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and those who wish to advance their craft as a woodworker.
Sanding Shield: When you are sanding in the corner of a cabinet with a random orbital sander or vibrating sheet sander, more than likely you'll ding the adjoining surfaces, leaving scratches, gouges or dents. To prevent this, use a piece of alumimum flashing between the sander and the areas you don't want damaged. Tape the edges of the flashing to prevent damaging your fingers when handling.
Wonder cloth: Available in most woodworking and fabric stores, cheesecloth should be on every woodworker's "must have" list. It works great as a filter medium to rid contaminents from paint and clear finishes. It is ideal for applying stains, rub-on oils, and shellac. And you can make your own tack cloth. Wet a 12" square of the stuff with mineral spirits, then wring out. Put a few drops of varnish on the cloth and start working it into the fabric. The cheesecloth will become sticky. You want it sticky enough to pick up dust but not so much that it sticks to wood. Do a couple of tests. When you have the procedure down pat, then fold the pieces into 4 X 4 pads and store in resealable plastic bags.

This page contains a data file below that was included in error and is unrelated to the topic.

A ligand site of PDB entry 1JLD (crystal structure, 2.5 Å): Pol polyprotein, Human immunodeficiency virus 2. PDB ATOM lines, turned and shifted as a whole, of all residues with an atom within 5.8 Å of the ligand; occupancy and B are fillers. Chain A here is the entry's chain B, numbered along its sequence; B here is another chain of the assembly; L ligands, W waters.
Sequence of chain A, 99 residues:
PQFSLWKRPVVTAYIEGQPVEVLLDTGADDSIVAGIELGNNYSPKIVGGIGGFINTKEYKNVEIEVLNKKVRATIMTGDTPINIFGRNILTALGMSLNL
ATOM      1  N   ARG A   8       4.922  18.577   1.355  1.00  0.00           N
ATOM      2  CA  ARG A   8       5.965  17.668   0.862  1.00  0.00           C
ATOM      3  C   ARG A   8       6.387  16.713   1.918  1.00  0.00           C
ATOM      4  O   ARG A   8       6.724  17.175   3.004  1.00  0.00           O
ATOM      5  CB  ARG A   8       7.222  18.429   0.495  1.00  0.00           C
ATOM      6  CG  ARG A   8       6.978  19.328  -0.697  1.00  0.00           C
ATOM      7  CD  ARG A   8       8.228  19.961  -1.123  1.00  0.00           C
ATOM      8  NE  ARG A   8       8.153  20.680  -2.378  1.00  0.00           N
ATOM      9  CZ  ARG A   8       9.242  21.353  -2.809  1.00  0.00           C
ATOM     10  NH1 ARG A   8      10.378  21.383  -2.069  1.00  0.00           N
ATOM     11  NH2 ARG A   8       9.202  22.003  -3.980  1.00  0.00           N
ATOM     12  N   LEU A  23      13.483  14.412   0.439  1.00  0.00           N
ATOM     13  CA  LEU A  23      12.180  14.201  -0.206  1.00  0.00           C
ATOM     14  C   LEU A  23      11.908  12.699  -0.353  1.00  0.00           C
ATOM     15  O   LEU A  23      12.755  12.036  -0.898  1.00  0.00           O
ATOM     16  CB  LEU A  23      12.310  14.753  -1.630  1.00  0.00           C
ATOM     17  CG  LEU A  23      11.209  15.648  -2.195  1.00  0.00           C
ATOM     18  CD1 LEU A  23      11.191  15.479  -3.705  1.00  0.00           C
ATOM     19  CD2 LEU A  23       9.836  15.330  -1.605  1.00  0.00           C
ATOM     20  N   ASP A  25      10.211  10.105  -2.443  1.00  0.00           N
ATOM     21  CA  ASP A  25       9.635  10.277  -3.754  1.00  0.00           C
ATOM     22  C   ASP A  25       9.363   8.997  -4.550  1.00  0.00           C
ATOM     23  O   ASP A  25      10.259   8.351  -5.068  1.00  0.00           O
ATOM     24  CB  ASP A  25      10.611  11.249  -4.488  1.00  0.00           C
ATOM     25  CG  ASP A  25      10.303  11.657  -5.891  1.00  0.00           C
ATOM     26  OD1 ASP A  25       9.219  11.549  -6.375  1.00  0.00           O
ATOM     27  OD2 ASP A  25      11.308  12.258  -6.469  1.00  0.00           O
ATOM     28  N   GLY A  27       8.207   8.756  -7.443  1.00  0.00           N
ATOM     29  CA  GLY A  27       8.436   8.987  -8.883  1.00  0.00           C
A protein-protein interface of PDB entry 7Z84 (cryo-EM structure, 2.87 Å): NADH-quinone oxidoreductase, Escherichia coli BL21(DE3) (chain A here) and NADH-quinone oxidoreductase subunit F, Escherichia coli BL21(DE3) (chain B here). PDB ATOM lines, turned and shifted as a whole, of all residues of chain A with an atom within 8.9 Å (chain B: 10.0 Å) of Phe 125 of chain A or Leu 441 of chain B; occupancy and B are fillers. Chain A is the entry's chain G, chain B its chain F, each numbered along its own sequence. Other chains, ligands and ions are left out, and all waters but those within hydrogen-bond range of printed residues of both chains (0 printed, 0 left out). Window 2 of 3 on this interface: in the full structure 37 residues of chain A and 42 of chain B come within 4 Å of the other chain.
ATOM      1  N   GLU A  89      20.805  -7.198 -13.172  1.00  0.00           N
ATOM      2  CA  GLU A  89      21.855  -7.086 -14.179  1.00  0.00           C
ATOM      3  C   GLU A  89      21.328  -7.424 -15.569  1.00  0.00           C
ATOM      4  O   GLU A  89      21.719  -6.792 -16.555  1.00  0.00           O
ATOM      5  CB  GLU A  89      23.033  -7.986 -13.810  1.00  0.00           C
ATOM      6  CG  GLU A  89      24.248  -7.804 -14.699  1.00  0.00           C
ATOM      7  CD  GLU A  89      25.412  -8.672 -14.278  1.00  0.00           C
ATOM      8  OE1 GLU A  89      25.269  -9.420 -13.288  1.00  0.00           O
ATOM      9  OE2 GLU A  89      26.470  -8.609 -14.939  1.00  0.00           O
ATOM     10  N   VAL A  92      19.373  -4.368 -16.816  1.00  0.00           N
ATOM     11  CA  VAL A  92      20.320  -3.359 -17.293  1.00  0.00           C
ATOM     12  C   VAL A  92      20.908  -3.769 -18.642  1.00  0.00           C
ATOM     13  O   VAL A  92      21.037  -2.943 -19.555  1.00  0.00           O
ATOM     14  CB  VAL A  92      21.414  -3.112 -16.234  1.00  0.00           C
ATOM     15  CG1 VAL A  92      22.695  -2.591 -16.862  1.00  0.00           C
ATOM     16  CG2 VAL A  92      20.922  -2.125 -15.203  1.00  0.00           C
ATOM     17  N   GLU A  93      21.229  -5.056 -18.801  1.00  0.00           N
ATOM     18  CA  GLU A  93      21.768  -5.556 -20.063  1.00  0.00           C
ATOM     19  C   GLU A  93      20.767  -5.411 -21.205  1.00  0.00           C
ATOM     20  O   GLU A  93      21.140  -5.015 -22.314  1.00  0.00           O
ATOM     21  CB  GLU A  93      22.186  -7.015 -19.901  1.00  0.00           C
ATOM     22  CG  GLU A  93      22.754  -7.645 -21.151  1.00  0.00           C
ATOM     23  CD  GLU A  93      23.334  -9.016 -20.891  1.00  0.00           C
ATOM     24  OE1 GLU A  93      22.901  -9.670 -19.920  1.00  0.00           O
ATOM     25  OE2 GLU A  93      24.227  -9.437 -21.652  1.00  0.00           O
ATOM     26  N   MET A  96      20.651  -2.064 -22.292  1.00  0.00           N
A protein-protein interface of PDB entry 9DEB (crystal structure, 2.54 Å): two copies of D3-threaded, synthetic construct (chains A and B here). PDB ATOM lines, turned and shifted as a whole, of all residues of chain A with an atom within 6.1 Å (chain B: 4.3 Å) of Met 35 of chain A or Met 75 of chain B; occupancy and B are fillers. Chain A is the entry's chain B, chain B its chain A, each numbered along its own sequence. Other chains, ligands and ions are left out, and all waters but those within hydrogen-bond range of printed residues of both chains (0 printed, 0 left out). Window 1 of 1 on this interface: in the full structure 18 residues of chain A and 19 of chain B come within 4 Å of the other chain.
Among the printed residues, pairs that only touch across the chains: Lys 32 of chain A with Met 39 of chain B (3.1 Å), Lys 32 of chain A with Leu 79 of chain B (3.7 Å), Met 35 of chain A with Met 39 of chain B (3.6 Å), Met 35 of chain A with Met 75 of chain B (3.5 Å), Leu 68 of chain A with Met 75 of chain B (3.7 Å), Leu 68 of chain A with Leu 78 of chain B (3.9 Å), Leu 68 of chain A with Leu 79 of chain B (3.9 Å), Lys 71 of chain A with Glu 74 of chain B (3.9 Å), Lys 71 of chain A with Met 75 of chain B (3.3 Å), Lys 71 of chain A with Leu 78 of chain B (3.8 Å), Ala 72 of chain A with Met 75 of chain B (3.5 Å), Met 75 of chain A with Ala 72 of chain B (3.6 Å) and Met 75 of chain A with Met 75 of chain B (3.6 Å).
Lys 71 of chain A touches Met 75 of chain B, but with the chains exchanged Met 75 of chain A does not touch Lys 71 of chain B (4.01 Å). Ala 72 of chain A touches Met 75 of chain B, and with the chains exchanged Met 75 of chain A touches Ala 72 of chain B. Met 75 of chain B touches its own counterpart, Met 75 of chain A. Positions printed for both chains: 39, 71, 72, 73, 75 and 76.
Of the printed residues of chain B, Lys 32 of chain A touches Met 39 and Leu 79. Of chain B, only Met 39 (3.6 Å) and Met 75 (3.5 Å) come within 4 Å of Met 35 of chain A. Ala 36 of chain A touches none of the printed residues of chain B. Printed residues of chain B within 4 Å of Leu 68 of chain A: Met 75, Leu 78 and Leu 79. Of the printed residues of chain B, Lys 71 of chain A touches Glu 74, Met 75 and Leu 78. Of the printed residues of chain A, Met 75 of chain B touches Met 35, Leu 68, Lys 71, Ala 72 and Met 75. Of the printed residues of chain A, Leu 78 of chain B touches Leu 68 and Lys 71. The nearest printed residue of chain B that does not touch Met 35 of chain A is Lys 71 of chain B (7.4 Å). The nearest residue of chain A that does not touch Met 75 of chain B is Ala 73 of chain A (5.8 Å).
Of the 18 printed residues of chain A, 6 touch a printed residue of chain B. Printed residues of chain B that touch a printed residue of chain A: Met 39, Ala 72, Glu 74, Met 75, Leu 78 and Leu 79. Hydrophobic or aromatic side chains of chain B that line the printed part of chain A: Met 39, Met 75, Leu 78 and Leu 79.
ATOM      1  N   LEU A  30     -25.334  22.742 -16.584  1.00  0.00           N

Safe Routing on the Cheap: Carpet pad is a pretty good substitute for a router pad. It is also much less expensive. You can pick up scrap pieces of pad a your local carpet or flooring store for a couple of bucks for a square yard vs $8 - 10 for a 24" x 36" specialty pad. Keeping with the carpet theme: The rubber pads designed to keep small area rugs from slipping will also keep those boards from sliding when routing. New, they run about $4 for a 24" x 48" piece.
A Great Christmas Gift Wooden long bow or a flat bow
includes arrow making information
This classic project plan was first published in Popular Mechanics in March 1941. The long bow has a deep or "stacked" body, which is generally recognized as the best type of bow shape for target shooting and of course the English used it with great success in combat. The plans also feature the flat bow which is easier to make and can be 3-4 inches shorter for the same arrow size. Either will make a great gift. My Dad made me one when I was six years old 'wish I still had it! Get Plan
Based on the worktables of rural America, this kitchen island has style and utility. The counter-height work-station has drawers, a pullout waste bin, a storage shelf and a drop-leaf top it isn't nailed down you can relocate it to suit the occasion, and take it with you if you move.
The plans call for poplar and poplar plywood because it takes paint well but the base can be made out of any hardwood.